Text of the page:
Canon EOS-1D X: New Top-Gun HDSLR


After months of speculation and an untold number of rumors, Canon has unveiled its new flagship camera—the Canon EOS-1D X. Most impressively, the new camera, which replaces both the EOS-1Ds Mk III and EOS-1D Mk IV, improves upon previous Canon EOS 1D-series HDSLRs in every which way.

Starting with the camera’s imaging sensor, the EOS -1D X contains a full-frame, 18.1MP CMOS sensor that features pixels that are 1.25 microns larger than the pixels found in Canon’s EOS-1D Mark IV, and 0.55 microns larger than the pixels found in Canon’s EOS-5D Mk II, which combined with gapless micro lenses, should translate into greater dynamic range, less noise and smoother shadow-to-highlight transitions than both of the aforementioned cameras. As with all EOS 1D-series cameras, the 1D X features 14-bit A/D conversion for optimal color and tonal range.

In the performance department, the new camera boasts a total of three image processors including a pair of Canon’s latest DIGIC 5+ image processors and a DIGIC 4 image processor, which has the sole duty of operating the EOS-1D X’s 100,000-pixel RGB Metering System and new EOS iTR (Intelligent Tracking & Recognition) and 61-Point High Density Reticular AF system.

In addition to 12 frame-per-second continuous shooting speeds (or up to 14 fps in Super High Speed Mode), the new DIGIC 5+ imaging processors allow for lower noise levels, chromatic aberration correction for Canon EF optics (formerly a post-production chore), and a standard ISO range of 100 to 51,200, which is expandable to a lower ISO 50 and an expanded range of up to 102,400 (H1) and ISO 204,800 (H2).

Along with impressive still performance (JPEG/RAW/JPEG+RAW), Canon’s EOS-1D X offers HD video with full exposure control and a wide choice of frame rates, including 1080/30p (29.97), 24p (23.976), 25p, 720/60p (59.94), 50p, 480/60p (59.94), and all with 4GB of automatic file partitioning for continuous recording times of 29 minutes and 59 seconds.

Other features found on Canon’s new flagship camera include fully weatherproof magnesium-alloy construction, an intelligent viewfinder that features a superimposed LCD, a 3.2", 1,040,000-dot Clear View II LCD, a selection of customizable menu controls, dual CompactFlash (CF Type I & II) memory card slots, 36 ms shutter-lag times, in-camera RAW processing, a Gigabyte-Ethernet terminal and compatibility with Canon’s wireless transmitter and GPS receiver systems.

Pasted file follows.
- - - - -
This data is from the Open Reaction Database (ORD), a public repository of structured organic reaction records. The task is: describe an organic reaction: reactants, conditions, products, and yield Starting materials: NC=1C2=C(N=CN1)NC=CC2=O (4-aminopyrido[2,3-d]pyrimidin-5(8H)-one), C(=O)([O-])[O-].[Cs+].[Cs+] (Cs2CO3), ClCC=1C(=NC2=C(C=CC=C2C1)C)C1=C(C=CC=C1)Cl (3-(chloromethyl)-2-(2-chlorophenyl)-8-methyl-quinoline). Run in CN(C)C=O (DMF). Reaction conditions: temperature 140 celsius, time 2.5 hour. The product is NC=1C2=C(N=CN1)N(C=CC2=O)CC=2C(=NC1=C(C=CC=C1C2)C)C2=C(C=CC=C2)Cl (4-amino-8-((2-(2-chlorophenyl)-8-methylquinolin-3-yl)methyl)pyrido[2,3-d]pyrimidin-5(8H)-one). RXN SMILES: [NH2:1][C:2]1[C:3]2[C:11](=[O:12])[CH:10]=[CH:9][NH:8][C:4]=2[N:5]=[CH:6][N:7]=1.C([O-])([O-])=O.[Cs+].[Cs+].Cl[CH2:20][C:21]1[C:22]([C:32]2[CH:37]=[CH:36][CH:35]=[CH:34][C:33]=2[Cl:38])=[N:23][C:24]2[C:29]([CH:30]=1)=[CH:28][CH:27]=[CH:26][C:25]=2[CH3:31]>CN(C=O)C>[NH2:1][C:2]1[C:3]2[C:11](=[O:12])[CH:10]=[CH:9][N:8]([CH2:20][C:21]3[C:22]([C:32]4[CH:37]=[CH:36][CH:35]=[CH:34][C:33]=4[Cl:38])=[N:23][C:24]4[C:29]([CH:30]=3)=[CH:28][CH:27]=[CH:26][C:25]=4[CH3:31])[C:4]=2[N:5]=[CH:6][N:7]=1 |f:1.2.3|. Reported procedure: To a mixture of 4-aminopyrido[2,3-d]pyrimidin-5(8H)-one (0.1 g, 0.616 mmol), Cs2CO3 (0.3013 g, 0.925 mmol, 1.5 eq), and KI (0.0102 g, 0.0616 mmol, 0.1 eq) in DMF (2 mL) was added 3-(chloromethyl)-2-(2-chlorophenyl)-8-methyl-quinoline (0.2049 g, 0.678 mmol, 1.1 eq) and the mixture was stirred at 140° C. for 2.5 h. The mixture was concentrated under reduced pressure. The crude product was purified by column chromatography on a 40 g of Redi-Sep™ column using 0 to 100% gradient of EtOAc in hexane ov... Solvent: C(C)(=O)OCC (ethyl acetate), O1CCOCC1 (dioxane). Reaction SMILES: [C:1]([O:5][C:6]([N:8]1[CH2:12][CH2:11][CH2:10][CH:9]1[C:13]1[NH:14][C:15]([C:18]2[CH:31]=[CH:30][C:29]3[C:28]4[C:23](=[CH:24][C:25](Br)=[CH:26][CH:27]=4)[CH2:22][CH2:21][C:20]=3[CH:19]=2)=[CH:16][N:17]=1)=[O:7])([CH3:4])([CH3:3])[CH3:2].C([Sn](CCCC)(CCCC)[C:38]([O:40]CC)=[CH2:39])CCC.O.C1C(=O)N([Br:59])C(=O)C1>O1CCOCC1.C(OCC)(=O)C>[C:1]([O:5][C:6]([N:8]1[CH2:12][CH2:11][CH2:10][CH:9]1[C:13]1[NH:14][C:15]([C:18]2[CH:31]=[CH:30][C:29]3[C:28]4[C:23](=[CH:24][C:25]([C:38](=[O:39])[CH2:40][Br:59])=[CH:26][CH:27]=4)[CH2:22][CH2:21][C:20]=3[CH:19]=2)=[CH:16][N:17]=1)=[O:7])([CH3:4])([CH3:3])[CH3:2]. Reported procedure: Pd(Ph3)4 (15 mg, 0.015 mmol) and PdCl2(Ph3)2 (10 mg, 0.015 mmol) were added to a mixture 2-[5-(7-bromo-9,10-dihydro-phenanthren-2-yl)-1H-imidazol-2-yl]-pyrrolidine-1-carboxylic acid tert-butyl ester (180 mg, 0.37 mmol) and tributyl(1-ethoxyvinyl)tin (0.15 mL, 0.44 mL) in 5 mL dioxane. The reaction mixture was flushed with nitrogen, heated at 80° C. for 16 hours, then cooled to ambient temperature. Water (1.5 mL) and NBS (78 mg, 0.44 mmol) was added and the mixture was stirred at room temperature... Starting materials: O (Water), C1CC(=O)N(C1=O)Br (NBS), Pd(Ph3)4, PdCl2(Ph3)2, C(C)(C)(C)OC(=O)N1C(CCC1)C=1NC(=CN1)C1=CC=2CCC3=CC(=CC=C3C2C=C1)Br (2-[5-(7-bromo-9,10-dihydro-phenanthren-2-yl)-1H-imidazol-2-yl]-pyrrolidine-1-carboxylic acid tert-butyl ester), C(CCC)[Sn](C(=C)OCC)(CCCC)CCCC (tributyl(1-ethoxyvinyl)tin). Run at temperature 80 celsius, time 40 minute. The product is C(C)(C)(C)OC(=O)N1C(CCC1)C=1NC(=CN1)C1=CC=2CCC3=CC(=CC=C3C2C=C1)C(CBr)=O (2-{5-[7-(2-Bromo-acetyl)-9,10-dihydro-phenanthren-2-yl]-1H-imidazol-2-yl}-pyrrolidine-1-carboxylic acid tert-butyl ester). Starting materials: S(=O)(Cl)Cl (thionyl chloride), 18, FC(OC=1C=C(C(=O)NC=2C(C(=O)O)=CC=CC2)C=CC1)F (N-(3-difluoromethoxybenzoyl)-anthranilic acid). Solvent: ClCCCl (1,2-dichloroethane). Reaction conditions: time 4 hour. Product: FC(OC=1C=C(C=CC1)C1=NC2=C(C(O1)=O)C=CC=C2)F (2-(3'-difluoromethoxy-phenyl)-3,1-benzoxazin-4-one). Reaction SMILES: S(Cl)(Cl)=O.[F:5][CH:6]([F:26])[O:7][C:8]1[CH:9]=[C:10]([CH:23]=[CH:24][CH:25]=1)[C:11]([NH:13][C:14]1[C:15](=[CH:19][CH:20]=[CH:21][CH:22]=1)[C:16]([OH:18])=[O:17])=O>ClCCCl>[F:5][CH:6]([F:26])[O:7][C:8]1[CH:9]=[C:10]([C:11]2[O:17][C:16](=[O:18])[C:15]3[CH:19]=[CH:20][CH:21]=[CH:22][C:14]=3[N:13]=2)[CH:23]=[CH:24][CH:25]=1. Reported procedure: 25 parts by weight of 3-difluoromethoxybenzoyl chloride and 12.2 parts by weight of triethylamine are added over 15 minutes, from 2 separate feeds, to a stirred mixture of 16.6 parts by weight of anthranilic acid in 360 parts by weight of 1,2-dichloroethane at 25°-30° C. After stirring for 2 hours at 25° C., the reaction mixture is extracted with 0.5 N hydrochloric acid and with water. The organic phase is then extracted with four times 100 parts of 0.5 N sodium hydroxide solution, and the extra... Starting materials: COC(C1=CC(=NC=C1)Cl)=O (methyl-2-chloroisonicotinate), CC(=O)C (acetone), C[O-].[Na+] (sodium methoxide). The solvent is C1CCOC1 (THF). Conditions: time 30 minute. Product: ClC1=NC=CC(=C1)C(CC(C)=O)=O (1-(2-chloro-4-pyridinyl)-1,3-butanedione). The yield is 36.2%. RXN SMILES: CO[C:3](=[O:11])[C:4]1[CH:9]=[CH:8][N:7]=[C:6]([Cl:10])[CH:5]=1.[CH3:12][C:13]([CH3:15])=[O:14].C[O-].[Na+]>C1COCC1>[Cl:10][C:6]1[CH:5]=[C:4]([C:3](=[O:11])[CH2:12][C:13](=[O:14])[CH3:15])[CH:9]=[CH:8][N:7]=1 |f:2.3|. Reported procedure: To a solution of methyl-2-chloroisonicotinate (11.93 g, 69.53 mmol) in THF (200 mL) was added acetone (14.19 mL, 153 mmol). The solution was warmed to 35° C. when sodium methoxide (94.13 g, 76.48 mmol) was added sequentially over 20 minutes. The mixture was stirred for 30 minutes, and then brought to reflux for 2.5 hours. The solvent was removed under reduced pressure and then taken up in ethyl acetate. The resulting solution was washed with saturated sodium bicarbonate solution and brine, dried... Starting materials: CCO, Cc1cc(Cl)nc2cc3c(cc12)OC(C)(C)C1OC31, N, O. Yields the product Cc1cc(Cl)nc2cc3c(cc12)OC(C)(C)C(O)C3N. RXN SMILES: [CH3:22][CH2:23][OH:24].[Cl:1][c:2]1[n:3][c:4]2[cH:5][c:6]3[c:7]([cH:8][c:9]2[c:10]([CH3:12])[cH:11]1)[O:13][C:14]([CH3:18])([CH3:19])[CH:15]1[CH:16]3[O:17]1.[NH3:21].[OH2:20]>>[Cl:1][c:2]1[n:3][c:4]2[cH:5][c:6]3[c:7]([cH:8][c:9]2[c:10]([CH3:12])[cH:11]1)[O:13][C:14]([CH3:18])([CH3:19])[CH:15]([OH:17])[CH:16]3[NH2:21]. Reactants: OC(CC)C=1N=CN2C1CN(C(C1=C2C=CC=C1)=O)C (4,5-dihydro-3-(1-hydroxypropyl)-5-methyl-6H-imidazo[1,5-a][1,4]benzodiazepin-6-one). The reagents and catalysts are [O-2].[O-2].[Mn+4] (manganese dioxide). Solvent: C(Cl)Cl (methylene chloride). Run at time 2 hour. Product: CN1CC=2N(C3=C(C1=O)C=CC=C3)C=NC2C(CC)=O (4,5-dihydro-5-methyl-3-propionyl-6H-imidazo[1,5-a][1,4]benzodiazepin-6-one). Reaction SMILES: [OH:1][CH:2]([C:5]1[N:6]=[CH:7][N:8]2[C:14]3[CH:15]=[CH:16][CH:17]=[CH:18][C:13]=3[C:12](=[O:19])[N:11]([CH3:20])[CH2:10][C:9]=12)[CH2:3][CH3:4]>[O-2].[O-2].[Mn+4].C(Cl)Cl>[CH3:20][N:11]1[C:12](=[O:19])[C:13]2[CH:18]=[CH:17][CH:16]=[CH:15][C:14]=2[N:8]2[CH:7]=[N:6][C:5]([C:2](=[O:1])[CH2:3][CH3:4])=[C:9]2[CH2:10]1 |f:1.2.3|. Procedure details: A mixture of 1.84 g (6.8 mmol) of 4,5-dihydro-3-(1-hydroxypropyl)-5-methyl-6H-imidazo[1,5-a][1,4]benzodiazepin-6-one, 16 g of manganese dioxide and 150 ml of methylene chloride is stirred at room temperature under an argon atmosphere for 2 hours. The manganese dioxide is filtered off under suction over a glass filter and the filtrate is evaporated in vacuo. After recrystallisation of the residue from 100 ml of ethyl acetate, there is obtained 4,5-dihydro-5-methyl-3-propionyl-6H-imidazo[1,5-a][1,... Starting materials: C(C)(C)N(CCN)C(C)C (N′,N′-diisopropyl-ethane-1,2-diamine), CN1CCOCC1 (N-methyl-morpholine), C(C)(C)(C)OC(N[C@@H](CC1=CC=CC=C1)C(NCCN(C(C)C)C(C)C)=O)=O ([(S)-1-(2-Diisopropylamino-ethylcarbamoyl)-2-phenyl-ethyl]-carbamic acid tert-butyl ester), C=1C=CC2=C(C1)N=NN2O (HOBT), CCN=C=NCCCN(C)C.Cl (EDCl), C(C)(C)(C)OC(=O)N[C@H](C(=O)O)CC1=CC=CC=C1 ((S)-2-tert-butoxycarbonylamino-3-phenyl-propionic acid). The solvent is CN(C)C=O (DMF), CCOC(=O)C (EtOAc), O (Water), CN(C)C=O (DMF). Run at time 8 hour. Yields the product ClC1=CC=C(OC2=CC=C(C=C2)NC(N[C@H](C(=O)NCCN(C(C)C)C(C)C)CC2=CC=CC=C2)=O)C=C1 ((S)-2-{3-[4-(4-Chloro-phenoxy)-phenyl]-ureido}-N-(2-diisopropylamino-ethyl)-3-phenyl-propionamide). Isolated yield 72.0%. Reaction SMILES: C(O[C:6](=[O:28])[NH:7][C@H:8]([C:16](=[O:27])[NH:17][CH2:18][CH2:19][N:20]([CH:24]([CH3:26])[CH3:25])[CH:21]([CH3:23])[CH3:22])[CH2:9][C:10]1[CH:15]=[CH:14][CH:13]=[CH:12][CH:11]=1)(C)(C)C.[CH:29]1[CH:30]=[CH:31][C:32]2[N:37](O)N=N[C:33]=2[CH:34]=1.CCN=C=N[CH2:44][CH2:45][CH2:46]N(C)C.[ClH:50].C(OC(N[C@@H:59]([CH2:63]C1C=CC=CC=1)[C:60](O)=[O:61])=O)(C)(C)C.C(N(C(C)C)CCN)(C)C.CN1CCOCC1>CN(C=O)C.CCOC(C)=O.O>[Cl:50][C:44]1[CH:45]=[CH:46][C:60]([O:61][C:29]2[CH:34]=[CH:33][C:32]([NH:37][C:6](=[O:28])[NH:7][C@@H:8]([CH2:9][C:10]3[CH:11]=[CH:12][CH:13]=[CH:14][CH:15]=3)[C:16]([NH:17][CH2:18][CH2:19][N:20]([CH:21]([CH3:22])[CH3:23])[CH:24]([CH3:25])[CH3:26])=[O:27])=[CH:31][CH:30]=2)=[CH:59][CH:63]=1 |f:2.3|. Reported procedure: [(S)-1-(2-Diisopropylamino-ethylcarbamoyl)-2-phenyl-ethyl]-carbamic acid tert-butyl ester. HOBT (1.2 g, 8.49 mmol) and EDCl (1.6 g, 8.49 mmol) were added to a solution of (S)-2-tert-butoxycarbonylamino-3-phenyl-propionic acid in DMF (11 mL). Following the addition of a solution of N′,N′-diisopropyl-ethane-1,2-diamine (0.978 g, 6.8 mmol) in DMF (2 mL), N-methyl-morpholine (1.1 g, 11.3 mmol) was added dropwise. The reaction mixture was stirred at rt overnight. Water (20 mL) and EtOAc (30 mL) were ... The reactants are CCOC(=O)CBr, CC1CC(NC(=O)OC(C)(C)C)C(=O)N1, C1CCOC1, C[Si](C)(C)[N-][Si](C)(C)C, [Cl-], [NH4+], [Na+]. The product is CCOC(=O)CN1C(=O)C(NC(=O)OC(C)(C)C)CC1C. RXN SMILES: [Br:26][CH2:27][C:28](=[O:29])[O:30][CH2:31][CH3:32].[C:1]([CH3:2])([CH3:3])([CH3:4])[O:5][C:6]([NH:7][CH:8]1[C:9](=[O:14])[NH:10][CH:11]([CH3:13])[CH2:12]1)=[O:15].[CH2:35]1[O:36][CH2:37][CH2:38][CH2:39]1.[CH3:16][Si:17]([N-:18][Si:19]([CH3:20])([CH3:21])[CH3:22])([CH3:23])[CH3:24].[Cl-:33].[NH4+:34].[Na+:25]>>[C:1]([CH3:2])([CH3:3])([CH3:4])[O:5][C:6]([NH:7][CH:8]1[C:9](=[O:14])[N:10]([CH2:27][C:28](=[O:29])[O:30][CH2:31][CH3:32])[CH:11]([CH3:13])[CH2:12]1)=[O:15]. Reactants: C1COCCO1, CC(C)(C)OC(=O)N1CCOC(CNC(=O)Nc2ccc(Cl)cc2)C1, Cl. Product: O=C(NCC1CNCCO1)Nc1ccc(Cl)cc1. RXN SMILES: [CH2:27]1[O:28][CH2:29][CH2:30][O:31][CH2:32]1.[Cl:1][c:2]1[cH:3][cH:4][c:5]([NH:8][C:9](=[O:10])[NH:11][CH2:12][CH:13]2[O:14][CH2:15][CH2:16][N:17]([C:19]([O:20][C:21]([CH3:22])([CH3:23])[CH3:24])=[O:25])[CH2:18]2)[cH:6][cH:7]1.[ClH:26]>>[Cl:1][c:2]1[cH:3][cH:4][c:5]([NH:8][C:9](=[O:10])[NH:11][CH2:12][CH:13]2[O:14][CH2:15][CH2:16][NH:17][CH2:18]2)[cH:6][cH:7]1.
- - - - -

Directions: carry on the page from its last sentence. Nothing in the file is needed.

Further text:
Canon’s EOS-1D X is expected to arrive on our shelves sometime around March, 2012.

Camera Type Digital SLR with Interchangeable lenses
Lens Mount Canon EF
Camera Format Full-Frame
Resolution Actual Pixels: 19.3 Megapixels 
Sensor Type / Size CMOS, 36 x 24 mm
File Formats Still Images: JPEG, RAW
Movies: MPEG-4 AVC/H.264
Audio: Linear PCM
Memory Card Type


Video Recording Yes
Audio Recording With Video
Focus Type Auto & Manual

Autofocus Points


Viewfinder Type Pentaprism
Viewfinder Coverage 100%
Viewfinder Magnification Approx. 0.76x
Diopter Adjustment - 3.0 to +1.0 m
Display Screen 3.2" Rear Screen   
Screen Coverage 100%
Live View Yes
ISO Sensitivity 50-51200
Shutter 1/8000 - 30 seconds; bulb; X-sync at 1/250 second (stills) 
Metering mode Spot metering, Center-weighted average metering, Average metering, Partial metering, Multi-zone metering
Exposure Modes Modes: Aperture Priority, Manual, Shutter Priority
Compensation: -5EV to +5EV (in 1/3EV steps) 
White Balance Modes

Auto, Cloudy, Daylight, Flash, Fluorescent, Manual, Tungsten 

Dedicated Flash System eTTL Groups: Channels:
External Flash Connection Wireless
Self Timer 10 sec, 2 sec
Battery 1x LP-E4N  Rechargeable Lithium-Ion Battery Pack
Operating/Storage Temperature Operating
32 to 104° F (0 to 40° C)
Humidity: 0 - 85%
Dimensions (WxHxD) 6.2 x 6.4 x 3.3" / 157.48 x 162.56 x 83.82 mm

Add new comment

Why is it cheaper than the EOS-1DS Mark III?


The $6,800.00 price tag is an estimate from Canon. We'll have a better idea on pricing next year when the camera is available and shipping.

Why should it be more expensive?

The main price differential is determined by the number of megapixels in a sensor. The higher the megapixels the more chances of rejects thus resulting in higher cost..